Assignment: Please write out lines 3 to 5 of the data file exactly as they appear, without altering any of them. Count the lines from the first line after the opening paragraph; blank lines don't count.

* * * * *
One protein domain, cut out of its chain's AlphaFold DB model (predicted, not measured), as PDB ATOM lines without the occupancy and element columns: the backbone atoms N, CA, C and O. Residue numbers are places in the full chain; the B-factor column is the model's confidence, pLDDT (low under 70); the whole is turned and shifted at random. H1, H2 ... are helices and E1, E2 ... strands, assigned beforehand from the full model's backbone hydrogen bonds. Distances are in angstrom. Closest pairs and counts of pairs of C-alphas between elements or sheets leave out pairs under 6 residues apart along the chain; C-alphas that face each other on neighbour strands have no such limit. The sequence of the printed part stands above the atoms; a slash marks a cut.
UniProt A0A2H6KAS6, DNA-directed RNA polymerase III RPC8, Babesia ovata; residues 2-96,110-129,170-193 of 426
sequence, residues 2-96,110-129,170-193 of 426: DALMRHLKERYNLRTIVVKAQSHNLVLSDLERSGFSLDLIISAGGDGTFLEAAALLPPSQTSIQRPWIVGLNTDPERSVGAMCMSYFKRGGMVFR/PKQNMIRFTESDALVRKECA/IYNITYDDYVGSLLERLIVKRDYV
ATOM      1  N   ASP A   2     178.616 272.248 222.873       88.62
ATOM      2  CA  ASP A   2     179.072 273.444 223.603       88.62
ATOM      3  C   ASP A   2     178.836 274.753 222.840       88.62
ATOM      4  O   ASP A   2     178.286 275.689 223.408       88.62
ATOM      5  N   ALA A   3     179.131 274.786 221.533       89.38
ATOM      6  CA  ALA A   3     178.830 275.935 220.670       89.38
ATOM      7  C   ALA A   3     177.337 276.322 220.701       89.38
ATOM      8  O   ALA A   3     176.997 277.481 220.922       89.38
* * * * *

ATOM      1  N   ASP A   2     178.616 272.248 222.873       88.62
ATOM      2  CA  ASP A   2     179.072 273.444 223.603       88.62
ATOM      3  C   ASP A   2     178.836 274.753 222.840       88.62